The Pittsburgh Steelers’ season ended a few weeks earlier that they had planned it to, but now that their 2015 campaign has drawn to a conclusion, it’s time to wrap things up and take stock of where they are and how they got there. Part of that process involves holding player exit meetings at the conclusion of each season.
Of course, we’re not privy to the specifics that go on in each of these meetings between head coach and player, and whomever else might be involved in any particular discussion, but if we were conducting them, it might go something like this.
Player: Ryan Shazier
Position: Inside Linebacker
Experience: 2 Years
At times, Ryan Shazier still looked like a rookie struggling to find his way around the field and where to line up or how to shed a block. At other times, however, he looked like the best player on the field for either side, and a budding Pro Bowl talent.
Facing another season unfortunately marred by injury—the second-year linebacker suffered a shoulder injury in Week Two that caused him to miss four games, and much of another due to concussion—Shazier did make major strides both physically and mentally in year two.
The biggest development, no doubt, is the fact that this year he took over the play-calling responsibilities from the mack position after the coaching staff deemed him ready for it, and feeling that Lawrence Timmons would be able to play better and more freely when relieved of the play-calling burden. The merits of Timmons’ 2015 campaign notwithstanding, the added responsibility presented an added challenge for Shazier to meet.
It seemed that the former first-round pick was about to break out in a major, national headline sort of way in that second game, which unfortunately coincided with him missing the subsequent month of play. In that game, he dominated, recording 15 tackles, a sack, a forced fumble, and a fumble recovery, in addition to keeping Colin Kaepernick under control.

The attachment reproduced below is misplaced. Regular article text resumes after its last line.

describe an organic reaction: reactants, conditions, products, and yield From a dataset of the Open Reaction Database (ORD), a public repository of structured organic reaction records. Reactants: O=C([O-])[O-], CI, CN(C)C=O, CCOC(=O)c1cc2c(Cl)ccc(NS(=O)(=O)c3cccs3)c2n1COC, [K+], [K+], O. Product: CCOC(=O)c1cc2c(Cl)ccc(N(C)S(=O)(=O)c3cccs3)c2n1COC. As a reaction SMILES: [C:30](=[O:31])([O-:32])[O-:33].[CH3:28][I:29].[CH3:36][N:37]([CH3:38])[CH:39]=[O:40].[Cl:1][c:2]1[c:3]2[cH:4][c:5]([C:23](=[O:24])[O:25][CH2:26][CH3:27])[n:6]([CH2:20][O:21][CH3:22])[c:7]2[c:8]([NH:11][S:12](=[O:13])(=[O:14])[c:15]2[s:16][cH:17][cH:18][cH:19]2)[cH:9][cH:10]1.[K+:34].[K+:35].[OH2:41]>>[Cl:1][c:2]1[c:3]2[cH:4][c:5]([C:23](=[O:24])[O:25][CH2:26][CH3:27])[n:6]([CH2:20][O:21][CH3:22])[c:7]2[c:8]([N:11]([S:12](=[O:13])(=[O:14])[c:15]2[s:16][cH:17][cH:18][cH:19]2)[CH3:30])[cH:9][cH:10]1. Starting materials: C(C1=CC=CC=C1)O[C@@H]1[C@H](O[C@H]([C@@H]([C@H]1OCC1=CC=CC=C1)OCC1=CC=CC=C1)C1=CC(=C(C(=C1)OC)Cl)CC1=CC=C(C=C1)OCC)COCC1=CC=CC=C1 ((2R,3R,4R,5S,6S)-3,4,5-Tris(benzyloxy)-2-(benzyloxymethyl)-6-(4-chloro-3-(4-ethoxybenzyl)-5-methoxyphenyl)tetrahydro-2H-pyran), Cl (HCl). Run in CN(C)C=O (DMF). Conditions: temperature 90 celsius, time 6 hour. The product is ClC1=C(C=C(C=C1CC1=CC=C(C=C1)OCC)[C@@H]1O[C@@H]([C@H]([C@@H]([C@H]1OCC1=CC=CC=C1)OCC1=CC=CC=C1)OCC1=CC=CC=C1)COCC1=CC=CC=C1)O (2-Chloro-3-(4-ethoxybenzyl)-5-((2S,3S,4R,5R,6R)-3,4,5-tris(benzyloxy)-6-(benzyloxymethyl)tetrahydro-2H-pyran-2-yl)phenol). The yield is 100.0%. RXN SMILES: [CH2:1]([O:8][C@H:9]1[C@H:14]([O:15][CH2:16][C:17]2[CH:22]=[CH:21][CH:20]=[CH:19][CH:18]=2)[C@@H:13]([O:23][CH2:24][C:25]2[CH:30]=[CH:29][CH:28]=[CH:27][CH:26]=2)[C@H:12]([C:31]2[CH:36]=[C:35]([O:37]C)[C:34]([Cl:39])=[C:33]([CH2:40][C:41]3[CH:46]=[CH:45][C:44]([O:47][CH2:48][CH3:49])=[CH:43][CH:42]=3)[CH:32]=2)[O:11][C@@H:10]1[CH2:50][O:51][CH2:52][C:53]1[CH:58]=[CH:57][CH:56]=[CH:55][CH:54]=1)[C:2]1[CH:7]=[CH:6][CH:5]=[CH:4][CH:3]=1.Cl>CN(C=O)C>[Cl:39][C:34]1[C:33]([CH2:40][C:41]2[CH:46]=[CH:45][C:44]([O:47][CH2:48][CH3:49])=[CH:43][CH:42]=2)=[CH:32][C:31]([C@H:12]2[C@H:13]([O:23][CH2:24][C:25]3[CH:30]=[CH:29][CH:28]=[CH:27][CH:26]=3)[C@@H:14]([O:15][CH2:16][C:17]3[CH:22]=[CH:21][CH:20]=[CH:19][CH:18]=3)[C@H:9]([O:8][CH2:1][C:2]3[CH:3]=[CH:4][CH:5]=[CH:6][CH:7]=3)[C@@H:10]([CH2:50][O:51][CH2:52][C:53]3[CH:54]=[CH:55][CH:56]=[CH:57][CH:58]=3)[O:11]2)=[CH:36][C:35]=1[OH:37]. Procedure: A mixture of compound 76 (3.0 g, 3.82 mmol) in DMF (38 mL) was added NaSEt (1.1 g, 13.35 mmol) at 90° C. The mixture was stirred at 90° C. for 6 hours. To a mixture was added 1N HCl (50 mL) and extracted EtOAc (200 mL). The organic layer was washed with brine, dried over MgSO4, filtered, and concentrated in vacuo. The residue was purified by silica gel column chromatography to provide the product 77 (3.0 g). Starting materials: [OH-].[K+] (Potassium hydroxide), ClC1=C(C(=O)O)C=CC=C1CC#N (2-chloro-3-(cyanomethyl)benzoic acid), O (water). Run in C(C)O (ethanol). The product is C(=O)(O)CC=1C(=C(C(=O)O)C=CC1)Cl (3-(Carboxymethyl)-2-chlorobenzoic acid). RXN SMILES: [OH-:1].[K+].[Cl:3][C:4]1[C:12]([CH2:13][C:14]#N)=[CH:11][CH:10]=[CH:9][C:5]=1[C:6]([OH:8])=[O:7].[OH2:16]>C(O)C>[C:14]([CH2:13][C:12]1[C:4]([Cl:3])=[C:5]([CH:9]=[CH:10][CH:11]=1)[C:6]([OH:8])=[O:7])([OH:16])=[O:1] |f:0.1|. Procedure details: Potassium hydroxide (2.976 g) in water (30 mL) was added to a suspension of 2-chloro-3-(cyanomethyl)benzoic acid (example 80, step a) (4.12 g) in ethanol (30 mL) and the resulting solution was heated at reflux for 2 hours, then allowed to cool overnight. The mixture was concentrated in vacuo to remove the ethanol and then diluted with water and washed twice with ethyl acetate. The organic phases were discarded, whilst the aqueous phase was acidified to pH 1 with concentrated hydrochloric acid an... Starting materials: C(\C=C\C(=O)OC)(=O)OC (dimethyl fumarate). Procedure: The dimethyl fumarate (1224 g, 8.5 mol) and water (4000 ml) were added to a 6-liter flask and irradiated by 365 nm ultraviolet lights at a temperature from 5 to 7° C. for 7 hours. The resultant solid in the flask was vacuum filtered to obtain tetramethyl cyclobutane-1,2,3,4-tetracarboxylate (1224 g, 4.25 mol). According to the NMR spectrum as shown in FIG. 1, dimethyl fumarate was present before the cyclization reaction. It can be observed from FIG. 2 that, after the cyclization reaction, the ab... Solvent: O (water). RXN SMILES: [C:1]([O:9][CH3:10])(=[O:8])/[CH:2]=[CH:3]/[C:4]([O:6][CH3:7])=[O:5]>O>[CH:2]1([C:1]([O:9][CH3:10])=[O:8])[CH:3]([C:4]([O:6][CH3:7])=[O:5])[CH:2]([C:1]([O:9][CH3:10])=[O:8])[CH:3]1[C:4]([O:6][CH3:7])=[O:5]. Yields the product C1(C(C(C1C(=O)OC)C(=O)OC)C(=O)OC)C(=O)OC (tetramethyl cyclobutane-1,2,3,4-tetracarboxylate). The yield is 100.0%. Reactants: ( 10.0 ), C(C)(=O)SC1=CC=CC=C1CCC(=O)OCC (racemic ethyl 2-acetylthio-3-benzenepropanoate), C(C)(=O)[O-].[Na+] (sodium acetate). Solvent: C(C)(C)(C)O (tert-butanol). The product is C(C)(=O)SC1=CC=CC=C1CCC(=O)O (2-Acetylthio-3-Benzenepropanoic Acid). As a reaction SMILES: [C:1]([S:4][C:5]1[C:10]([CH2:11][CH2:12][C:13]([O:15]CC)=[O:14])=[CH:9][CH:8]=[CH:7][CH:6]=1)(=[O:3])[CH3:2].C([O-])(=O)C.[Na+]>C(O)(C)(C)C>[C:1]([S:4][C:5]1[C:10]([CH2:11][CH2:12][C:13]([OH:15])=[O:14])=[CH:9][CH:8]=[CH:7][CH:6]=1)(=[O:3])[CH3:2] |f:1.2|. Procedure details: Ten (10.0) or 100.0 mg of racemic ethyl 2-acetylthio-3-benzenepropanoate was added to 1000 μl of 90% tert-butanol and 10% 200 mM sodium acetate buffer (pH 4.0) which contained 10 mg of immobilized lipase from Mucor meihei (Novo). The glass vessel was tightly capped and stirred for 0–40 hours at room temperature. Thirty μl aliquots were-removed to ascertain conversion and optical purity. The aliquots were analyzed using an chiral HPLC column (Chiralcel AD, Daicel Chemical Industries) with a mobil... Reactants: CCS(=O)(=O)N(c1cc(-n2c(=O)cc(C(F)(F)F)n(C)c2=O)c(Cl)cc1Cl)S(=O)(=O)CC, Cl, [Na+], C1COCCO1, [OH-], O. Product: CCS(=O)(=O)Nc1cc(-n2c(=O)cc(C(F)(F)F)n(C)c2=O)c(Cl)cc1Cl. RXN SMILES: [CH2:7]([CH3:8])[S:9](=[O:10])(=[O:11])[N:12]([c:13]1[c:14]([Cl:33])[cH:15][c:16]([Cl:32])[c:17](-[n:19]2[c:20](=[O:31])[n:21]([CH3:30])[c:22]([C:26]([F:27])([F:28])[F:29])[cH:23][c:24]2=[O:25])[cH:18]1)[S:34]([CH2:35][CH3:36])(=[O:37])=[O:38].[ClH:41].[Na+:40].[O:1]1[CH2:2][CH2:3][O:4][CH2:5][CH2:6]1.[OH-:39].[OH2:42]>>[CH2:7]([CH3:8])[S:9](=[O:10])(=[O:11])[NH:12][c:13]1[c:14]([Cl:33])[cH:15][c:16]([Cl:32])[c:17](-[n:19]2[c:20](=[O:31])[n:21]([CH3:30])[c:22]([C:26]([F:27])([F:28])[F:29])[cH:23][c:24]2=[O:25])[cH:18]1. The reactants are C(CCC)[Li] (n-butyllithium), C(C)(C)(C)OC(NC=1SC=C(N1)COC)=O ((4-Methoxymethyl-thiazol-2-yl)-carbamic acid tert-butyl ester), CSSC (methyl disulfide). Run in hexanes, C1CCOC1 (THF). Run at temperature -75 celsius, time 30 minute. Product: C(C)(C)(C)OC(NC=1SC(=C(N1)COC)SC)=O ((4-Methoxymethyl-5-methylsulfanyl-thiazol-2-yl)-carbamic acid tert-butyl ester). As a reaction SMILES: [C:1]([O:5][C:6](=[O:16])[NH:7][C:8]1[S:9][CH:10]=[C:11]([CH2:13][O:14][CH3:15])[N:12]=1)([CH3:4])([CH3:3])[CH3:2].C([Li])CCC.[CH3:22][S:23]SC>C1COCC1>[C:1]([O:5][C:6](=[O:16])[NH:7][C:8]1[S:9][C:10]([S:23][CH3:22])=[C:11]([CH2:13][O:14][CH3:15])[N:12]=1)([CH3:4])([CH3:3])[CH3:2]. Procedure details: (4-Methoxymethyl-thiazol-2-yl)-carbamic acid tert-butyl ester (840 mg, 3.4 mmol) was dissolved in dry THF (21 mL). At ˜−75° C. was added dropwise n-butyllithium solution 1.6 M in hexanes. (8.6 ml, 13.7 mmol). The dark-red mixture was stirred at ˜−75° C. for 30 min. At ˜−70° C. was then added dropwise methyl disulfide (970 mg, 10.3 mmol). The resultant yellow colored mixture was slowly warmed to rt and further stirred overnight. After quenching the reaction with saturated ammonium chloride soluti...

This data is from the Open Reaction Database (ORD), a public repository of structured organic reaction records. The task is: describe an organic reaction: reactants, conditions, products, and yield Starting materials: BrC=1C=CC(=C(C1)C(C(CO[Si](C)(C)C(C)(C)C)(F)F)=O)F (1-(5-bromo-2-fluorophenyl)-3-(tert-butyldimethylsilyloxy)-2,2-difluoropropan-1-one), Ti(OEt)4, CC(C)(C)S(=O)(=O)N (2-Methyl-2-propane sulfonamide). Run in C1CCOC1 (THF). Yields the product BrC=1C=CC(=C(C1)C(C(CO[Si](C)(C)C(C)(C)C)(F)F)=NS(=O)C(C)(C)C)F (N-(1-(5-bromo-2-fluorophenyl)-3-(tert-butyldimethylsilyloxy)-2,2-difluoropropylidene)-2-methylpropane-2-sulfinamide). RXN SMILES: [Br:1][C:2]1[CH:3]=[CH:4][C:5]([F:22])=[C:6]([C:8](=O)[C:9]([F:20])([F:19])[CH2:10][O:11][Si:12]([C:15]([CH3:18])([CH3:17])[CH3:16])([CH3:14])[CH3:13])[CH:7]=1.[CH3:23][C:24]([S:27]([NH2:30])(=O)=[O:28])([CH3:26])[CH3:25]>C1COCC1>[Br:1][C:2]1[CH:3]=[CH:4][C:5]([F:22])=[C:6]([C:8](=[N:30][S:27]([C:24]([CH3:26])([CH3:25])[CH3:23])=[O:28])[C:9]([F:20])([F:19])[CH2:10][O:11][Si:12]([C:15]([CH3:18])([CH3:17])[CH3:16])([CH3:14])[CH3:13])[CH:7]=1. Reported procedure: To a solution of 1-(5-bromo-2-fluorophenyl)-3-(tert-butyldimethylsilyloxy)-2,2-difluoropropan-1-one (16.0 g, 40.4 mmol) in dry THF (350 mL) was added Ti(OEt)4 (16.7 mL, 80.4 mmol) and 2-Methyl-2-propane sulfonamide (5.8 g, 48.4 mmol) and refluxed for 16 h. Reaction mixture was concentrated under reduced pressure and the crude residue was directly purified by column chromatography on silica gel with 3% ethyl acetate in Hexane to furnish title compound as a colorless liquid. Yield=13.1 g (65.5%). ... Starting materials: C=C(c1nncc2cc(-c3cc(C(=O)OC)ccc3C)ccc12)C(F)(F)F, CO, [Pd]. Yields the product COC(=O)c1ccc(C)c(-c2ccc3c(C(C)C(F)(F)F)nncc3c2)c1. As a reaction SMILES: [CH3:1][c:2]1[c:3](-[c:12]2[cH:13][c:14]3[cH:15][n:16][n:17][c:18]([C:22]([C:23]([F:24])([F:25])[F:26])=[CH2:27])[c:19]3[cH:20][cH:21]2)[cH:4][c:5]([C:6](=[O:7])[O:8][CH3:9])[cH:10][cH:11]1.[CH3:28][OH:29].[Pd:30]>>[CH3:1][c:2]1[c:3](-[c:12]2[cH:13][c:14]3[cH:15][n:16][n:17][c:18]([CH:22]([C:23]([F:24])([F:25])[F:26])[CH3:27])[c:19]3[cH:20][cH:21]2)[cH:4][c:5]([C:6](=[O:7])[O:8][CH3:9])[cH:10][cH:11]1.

He struggled for much of the middle stretch of the season to get back into a groove—he suffered a concussion in Seattle, which didn’t help things—but he came back to finish off the final month of the season strong, with notable strides being made in his work in pass coverage, which had been an area in need of improvement.
He recorded 33 tackles over the course of the final four games, including 13 in one game, and was excellent in coverage against the Broncos, recording three pass deflections as well as his first career interception, showing nice read-and-react in doing so, flashing back to his preseason debut where he cut in front of the tight end down the field.
His best game of the season may have been the Wildcard game against the Bengals, recording another 13 tackles, a couple of pass deflections, and two forced fumbles, including the crucial fumble toward the end of the game that led to the Steelers’ game-winning drive. He was not as present in the Divisional round, but he clearly remains on an upward trajectory, and should build on a strong finish to the year.